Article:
About Ben Crane

By James Roland

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Soon after turning pro after his college playing career ended, PGA tour pro Ben Crane emerged as one of the top young golfers of his generation. His consistent, if slow, play often put him among the top 25 finishers in tournament after tournament. After recovering from serious back problems in 2007, he continues to be a steady and successful golfer on the tour.


Benjamin McCully Crane was born in 1976 in Portland, Oregon. He learned the game of golf at age 5 from his grandfather at the Portland Golf Club, where Ben Hogan won the Portland Open in 1945. Crane attended Beaverton High School near Portland and later played golf at the University of Oregon in Eugene.

Early Career

Crane turned pro in 1999 and played successfully on the Nationwide Tour in 2000 and 2001. He earned his PGA Tour card in 2002 and in 2003 won his first tournament, the BellSouth Classic. He won his second tournament in 2005. In February 2006, he was the highest ranked American under 30 in the Official World Golf Rankings.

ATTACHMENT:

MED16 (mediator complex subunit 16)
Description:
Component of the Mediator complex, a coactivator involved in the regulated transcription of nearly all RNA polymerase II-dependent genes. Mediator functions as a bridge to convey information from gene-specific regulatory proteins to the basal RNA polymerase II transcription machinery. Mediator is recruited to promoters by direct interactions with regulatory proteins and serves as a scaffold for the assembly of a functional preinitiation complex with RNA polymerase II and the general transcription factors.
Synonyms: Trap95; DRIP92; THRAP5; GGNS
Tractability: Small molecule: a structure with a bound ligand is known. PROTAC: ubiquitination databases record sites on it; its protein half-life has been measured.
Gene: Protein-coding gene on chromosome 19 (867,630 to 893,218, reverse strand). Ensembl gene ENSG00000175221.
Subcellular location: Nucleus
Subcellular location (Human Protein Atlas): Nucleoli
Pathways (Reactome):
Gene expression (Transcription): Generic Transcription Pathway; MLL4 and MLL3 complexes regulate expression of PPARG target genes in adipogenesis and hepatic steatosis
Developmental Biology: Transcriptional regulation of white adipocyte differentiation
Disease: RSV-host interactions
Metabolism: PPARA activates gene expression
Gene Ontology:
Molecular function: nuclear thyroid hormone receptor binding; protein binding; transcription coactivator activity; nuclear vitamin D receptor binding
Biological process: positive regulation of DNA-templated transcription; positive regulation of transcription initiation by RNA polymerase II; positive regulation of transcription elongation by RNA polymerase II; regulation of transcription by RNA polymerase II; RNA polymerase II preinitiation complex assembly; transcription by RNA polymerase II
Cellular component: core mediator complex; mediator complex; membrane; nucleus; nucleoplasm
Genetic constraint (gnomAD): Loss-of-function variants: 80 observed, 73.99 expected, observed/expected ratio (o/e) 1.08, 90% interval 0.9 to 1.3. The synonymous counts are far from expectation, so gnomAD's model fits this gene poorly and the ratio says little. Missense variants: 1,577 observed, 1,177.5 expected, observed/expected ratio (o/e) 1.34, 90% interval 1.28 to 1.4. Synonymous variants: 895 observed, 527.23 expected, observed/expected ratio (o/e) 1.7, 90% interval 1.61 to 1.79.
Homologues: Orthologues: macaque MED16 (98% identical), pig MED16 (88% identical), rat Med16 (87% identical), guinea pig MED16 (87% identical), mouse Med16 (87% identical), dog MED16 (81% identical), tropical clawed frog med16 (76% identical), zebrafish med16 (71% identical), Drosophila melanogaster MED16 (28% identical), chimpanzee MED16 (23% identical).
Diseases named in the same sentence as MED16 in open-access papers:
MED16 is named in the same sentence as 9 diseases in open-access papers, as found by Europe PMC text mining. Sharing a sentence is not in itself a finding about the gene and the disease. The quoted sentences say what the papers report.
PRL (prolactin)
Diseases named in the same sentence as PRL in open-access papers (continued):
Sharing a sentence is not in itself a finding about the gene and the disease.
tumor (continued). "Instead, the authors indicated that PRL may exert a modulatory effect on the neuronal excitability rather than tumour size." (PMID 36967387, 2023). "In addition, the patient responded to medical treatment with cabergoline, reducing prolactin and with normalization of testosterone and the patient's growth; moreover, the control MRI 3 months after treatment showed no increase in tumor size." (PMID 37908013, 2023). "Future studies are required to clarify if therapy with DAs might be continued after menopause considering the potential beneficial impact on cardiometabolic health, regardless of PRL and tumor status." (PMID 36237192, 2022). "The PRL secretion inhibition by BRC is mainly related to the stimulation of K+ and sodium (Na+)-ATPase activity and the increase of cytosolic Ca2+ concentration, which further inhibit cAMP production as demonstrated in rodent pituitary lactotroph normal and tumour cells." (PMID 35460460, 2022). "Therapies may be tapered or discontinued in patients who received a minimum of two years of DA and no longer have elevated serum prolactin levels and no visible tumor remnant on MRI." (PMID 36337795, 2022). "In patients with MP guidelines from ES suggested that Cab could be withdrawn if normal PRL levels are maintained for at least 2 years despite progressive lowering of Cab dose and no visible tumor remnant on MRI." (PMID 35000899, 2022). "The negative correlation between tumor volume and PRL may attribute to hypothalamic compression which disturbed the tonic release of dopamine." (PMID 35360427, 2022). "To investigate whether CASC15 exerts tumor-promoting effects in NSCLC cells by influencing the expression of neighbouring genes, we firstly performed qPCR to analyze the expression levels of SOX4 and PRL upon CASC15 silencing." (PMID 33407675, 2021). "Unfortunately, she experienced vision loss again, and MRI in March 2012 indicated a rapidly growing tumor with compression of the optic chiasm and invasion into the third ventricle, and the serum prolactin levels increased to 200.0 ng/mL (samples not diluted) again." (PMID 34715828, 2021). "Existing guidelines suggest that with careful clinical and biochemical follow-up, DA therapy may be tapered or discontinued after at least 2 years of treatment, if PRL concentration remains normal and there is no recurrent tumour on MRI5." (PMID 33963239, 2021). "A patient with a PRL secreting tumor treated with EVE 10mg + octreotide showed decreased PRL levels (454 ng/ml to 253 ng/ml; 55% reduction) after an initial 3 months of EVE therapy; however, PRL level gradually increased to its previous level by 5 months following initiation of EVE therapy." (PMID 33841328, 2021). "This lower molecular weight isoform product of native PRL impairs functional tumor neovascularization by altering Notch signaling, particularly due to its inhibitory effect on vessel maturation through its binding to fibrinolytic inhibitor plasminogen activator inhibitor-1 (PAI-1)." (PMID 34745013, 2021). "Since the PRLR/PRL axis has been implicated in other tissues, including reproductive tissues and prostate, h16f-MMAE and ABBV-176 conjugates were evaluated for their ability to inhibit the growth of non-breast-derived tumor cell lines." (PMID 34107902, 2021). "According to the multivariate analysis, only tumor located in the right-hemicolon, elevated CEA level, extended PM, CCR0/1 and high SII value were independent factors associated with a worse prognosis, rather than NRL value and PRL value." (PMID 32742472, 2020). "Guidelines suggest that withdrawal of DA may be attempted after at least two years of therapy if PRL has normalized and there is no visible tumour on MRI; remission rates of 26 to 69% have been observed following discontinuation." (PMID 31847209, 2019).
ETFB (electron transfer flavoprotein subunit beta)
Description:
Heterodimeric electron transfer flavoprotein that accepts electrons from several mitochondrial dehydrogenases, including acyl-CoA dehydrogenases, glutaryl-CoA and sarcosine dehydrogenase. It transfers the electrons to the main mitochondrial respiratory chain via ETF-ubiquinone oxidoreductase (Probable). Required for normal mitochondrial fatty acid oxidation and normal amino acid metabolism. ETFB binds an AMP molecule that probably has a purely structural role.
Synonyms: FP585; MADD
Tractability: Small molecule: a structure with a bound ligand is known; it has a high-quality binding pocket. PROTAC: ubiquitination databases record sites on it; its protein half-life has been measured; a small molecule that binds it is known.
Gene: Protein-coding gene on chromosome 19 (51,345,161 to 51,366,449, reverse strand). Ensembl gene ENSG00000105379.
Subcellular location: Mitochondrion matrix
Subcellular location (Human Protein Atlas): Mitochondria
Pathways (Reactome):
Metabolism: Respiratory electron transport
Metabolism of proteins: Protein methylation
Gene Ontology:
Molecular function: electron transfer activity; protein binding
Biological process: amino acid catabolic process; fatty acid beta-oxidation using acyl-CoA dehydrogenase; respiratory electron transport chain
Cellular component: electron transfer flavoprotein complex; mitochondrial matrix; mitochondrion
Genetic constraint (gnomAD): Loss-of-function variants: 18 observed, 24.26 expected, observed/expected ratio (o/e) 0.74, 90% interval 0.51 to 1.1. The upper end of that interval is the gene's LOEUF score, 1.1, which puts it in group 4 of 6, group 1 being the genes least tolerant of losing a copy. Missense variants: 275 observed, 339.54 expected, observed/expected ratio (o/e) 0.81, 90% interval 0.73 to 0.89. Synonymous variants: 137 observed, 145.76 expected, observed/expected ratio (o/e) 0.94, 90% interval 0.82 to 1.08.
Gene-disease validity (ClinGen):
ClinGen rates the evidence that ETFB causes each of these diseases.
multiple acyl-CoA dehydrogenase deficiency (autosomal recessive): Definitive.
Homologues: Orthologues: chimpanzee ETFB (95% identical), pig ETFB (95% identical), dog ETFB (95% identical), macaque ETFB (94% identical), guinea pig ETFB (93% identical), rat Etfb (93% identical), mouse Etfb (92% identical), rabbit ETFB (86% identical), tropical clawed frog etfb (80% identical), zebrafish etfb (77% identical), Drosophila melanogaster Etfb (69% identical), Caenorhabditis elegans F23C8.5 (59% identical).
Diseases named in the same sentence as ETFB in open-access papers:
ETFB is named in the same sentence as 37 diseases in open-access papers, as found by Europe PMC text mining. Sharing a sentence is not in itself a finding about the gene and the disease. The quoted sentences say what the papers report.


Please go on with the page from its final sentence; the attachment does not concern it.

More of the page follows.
Slow Play

Crane is known for his slow, deliberate style of play. Twice other golfers have been penalized for playing out of turn because Crane took so long to hit his next shot. Former pro golfer-turned golf analyst Paul Azinger has taken him to task for his slow play, but so far Crane hasn't done much to change.

Christian Faith

Crane is a devout Christian who attended a Christian college in Texas before transferring to the University of Oregon. He still takes his faith very seriously and lives in Texas with his wife and daughter.


Crane is statistically one of the most accurate drivers on the PGA Tour and is above the tour average in hitting greens in regulation.


Ben Crane uses Titleist clubs and balls, specifically the 909D2 Titanium drivers and the Pro V1x ball.


Crane likes a little mystery when he plays. He chooses not to be informed of who he'll be paired with during each round, preferring not to think about or worry about the match-up the night before. He has said he doesn't want to be intimidated if he's matched with someone he looks up to or has admired for years watching golf on TV.

About the Author

James Roland is the editor of a monthly health publication that has approximately 75,000 subscribers in the United States and Canada. Previously, he worked as a newspaper reporter and editor, covering issues ranging from the environment and government to family matters and education. He earned a bachelor's degree in journalism from the University of Oregon.